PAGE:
It become evident that geometry of the nano scale hairs was perfect to create a super solar cell. The solar cells are probably coated with what are referred to as nano dots or at least coatings so thin that phenomena that cause electrical losses due to excessive thickness disappeared. The cells are also super light absorbent and conserve rare materials. This was not lost on the theoreticians. However, their further belief was that semiconductor equipment is cost prohibitive for the use in solar cells, which is correct for machines found in state-of-the-art foundries. What they missed was that older, more primitive equipment was sufficient to make the nano-wire solar cell cost effectively. General George Patton once said, “If we’re all thinking the same thing, someone isn’t thinking.” In retrospect, groupthink in the solar industry left us a brief crack of time, which we used to patent and develop the technology. In the years that followed, we learned a lot of work had started a short time after ours.
The intellectual property needed to be done flawlessly. In my mind, that meant that I should draft the applications myself. However, the group voted to go with a big name national legal firm. Since we were bootstrapping the enterprise, we were starting with a provisional patent application. To save on legal fees, I drafted the application. Next, I spent the two weeks bringing an entry-level patent attorney up to speed on our technology, and then she let us know that the application was excellent and she supported filing it. No added claims. No significant improvements to the specification. Only a big “atta boy” and an invoice for $15,000. I think that when you work with a large legal firm and you are a fledgling startup, it is very unlikely that you will get the “A” level support. In the end, I suppose I did what I set out to do; we were just poorer for the experience. My only other qualm with our process is that our team viewed IP development as an ancillary activity. Some people just don’t get the value of IP until it is too late. Eventually excellent counsel was located through a recommendation of a former colleague, and the final application was done well.
Now all we needed was money. We chose two avenues, grants for academic research and angel money. Neither path is easy, but we managed to get several grants. The grants were nice to keep members of the team solvent, but they can also be a trap where too much focus is on writing papers. We found this to be the case, and eventually refocused fund raising on angel investors. That is not easy either. To get angel money, you need to have a good idea, and you need to have someone they know on your team. People who are trusted by angel investors or venture capitalists are not necessarily people that can be trusted. I cannot over emphasize how difficult it is to find a good person that meets that criterion. Mark Twain once said “A man who carries a cat by the tail learns something he can learn in no other way.” You cannot do too much background work. Fund raising last year was not fun. A Nobel Prize winner, a Stanford electrical engineer who graduated top his class in two and a half years, and few dozen other technical leaders, vetted us out. It was our experience that the complexity of the idea got lukewarm responses or ridicule from VC’s with little technical depth, but fantastic responses from investors with high levels of technical skill.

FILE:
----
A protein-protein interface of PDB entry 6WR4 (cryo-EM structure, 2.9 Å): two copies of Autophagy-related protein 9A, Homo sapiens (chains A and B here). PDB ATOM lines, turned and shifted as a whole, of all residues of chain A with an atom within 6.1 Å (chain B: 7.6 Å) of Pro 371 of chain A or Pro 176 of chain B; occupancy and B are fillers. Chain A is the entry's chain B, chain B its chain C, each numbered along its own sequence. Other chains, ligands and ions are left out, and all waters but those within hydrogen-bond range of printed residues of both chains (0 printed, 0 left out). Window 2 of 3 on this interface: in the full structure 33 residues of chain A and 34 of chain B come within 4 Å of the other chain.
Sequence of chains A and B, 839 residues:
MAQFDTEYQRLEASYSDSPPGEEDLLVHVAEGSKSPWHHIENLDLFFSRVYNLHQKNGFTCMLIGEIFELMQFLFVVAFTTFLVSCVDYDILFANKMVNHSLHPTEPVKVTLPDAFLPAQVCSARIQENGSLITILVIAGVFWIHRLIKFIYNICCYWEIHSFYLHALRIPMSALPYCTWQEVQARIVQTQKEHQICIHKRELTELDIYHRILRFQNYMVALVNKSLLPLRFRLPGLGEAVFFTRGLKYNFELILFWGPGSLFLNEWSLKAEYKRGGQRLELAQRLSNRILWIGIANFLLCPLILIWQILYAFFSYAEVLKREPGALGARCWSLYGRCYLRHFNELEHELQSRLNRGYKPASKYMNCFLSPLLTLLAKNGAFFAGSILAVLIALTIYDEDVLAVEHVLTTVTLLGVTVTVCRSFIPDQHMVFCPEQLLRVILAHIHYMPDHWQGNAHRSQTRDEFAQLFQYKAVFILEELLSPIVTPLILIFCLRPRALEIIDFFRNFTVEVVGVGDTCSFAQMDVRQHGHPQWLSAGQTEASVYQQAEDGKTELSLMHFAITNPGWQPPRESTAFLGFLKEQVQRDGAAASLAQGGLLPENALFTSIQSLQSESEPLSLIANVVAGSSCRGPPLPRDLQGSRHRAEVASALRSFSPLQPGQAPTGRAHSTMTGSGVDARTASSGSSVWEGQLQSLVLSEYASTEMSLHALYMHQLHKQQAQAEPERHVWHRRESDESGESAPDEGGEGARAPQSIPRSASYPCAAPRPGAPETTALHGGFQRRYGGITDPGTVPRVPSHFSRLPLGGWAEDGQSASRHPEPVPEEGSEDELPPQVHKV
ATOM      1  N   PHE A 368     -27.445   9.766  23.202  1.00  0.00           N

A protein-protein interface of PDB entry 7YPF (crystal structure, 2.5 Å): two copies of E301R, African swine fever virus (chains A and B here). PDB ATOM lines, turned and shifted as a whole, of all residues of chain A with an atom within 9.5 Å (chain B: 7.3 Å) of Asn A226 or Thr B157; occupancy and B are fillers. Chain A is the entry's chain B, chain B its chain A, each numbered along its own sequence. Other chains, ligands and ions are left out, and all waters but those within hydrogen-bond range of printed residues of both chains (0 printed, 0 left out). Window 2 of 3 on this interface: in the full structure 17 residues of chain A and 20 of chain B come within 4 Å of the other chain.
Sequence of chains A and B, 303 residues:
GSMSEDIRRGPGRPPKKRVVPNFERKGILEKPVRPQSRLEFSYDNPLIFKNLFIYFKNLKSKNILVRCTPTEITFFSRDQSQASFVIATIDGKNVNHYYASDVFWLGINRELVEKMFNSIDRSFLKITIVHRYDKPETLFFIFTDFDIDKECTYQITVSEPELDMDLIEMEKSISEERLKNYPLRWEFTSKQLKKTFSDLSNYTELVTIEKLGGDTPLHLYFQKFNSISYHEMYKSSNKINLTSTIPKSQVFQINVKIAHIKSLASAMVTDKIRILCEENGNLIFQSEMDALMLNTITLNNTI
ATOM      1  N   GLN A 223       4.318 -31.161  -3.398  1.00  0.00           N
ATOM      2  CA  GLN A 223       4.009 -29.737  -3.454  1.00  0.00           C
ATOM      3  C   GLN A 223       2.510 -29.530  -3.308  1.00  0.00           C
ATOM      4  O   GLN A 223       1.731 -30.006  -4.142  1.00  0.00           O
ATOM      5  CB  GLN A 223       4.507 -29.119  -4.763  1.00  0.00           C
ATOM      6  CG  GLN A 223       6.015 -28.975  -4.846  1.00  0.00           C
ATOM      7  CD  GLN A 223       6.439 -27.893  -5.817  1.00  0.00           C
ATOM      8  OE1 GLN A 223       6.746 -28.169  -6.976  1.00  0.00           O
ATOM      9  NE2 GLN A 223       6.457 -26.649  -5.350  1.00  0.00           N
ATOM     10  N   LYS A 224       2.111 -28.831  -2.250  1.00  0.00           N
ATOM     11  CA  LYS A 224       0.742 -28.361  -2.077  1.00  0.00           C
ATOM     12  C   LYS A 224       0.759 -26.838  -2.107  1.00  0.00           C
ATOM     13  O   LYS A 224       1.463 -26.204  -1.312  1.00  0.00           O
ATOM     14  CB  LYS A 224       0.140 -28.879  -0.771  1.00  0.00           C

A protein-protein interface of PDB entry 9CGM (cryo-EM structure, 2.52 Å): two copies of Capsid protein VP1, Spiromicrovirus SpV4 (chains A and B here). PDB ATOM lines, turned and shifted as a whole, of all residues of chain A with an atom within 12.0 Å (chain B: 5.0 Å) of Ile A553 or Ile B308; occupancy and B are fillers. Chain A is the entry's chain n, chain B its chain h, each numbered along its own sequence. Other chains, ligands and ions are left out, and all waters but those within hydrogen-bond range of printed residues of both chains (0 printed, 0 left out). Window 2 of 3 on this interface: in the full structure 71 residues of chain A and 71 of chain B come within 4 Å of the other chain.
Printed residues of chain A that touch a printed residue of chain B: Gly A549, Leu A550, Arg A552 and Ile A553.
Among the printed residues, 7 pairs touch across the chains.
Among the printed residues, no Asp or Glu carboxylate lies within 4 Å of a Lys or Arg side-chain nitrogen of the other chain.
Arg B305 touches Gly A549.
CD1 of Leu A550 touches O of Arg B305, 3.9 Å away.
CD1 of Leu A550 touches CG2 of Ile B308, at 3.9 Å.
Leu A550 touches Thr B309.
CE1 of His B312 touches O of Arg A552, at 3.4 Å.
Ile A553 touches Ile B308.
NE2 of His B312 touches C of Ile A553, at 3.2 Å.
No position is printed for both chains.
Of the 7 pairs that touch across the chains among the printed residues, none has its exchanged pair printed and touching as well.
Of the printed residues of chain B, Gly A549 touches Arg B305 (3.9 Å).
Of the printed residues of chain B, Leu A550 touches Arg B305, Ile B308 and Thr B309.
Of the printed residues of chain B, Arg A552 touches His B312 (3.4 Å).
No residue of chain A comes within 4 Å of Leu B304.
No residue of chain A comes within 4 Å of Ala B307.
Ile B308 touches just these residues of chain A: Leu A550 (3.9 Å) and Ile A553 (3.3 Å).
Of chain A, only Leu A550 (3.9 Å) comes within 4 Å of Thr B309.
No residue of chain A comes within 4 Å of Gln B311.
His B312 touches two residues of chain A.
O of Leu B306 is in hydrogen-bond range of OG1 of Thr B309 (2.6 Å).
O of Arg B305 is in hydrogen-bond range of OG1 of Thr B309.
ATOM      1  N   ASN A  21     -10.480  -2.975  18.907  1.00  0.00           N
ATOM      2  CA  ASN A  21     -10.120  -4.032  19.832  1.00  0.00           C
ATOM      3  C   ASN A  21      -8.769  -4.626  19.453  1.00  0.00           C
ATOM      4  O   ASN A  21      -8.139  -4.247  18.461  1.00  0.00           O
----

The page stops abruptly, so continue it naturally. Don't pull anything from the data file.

As grants and angel money trickled in, I frantically yet frugally raced to develop a prototype always working to stay one step ahead of the money. One problem was that there was no other technical support. Another problem was that manually performing operations that are normally automated around the clock is challenging. After many months of grueling work, it was gratifying to find that everything worked as I thought it would. Finally, individual investors gave us the money we needed to enter into long-term process development. The project has been moving forward according to plan. However, my personal and business priorities were not a match with the new management of the company, and the company no longer employs me. I am back in the consumer products business enjoying a brisk consulting business. This type of venture is not for anyone with a weak stomach for long hours, high risk, or high stress. However, if you are willing to pay the price and can work with trustworthy people, it can be the most satisfying and financially rewarding adventure in your career.